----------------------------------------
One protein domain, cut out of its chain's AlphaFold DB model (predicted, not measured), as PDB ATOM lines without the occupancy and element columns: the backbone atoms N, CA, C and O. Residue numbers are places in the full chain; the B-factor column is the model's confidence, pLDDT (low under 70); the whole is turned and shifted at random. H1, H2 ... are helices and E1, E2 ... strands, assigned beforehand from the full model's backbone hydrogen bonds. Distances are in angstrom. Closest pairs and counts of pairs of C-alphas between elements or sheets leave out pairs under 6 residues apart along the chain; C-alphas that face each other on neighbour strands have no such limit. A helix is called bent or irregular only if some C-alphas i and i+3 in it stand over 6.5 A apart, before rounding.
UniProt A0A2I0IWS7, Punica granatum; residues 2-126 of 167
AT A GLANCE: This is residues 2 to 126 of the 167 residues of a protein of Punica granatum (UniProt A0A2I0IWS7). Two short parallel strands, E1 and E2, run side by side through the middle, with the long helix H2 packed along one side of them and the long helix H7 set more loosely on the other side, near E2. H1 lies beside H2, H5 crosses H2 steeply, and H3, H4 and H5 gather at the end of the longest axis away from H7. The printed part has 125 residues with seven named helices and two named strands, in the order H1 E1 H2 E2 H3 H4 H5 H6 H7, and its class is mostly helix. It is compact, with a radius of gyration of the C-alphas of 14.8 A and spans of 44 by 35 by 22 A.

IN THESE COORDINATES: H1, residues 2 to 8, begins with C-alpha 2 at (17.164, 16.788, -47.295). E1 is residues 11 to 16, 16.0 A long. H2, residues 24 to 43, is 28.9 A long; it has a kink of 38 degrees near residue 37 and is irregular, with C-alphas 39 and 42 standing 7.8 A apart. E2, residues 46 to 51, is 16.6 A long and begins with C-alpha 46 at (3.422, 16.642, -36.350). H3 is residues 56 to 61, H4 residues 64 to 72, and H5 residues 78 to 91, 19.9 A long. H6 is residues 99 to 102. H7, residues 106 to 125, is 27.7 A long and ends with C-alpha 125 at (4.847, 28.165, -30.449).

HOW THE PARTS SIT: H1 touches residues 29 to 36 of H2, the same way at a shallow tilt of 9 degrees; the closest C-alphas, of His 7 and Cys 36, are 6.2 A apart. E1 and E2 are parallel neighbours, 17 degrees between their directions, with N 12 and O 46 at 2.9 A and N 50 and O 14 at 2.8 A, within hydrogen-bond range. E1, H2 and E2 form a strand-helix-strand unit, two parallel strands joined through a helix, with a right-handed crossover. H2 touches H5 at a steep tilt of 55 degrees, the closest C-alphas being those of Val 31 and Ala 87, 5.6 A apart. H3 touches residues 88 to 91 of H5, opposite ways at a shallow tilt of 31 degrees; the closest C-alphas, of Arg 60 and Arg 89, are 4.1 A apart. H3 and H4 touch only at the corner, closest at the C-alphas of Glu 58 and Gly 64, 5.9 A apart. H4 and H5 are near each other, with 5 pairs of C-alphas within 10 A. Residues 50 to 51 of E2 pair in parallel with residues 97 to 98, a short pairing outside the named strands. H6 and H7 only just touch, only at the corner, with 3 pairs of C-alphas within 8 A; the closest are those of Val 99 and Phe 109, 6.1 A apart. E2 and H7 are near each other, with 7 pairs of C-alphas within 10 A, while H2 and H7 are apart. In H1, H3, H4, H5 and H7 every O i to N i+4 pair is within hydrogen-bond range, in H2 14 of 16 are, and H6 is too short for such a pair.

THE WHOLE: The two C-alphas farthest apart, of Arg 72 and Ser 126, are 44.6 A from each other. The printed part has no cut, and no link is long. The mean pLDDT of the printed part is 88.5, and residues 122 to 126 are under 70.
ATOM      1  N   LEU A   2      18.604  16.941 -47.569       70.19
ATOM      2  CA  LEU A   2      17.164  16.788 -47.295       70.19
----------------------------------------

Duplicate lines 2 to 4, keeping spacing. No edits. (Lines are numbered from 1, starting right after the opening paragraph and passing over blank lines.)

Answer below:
AT A GLANCE: This is residues 2 to 126 of the 167 residues of a protein of Punica granatum (UniProt A0A2I0IWS7). Two short parallel strands, E1 and E2, run side by side through the middle, with the long helix H2 packed along one side of them and the long helix H7 set more loosely on the other side, near E2. H1 lies beside H2, H5 crosses H2 steeply, and H3, H4 and H5 gather at the end of the longest axis away from H7. The printed part has 125 residues with seven named helices and two named strands, in the order H1 E1 H2 E2 H3 H4 H5 H6 H7, and its class is mostly helix. It is compact, with a radius of gyration of the C-alphas of 14.8 A and spans of 44 by 35 by 22 A.

IN THESE COORDINATES: H1, residues 2 to 8, begins with C-alpha 2 at (17.164, 16.788, -47.295). E1 is residues 11 to 16, 16.0 A long. H2, residues 24 to 43, is 28.9 A long; it has a kink of 38 degrees near residue 37 and is irregular, with C-alphas 39 and 42 standing 7.8 A apart. E2, residues 46 to 51, is 16.6 A long and begins with C-alpha 46 at (3.422, 16.642, -36.350). H3 is residues 56 to 61, H4 residues 64 to 72, and H5 residues 78 to 91, 19.9 A long. H6 is residues 99 to 102. H7, residues 106 to 125, is 27.7 A long and ends with C-alpha 125 at (4.847, 28.165, -30.449).

HOW THE PARTS SIT: H1 touches residues 29 to 36 of H2, the same way at a shallow tilt of 9 degrees; the closest C-alphas, of His 7 and Cys 36, are 6.2 A apart. E1 and E2 are parallel neighbours, 17 degrees between their directions, with N 12 and O 46 at 2.9 A and N 50 and O 14 at 2.8 A, within hydrogen-bond range. E1, H2 and E2 form a strand-helix-strand unit, two parallel strands joined through a helix, with a right-handed crossover. H2 touches H5 at a steep tilt of 55 degrees, the closest C-alphas being those of Val 31 and Ala 87, 5.6 A apart. H3 touches residues 88 to 91 of H5, opposite ways at a shallow tilt of 31 degrees; the closest C-alphas, of Arg 60 and Arg 89, are 4.1 A apart. H3 and H4 touch only at the corner, closest at the C-alphas of Glu 58 and Gly 64, 5.9 A apart. H4 and H5 are near each other, with 5 pairs of C-alphas within 10 A. Residues 50 to 51 of E2 pair in parallel with residues 97 to 98, a short pairing outside the named strands. H6 and H7 only just touch, only at the corner, with 3 pairs of C-alphas within 8 A; the closest are those of Val 99 and Phe 109, 6.1 A apart. E2 and H7 are near each other, with 7 pairs of C-alphas within 10 A, while H2 and H7 are apart. In H1, H3, H4, H5 and H7 every O i to N i+4 pair is within hydrogen-bond range, in H2 14 of 16 are, and H6 is too short for such a pair.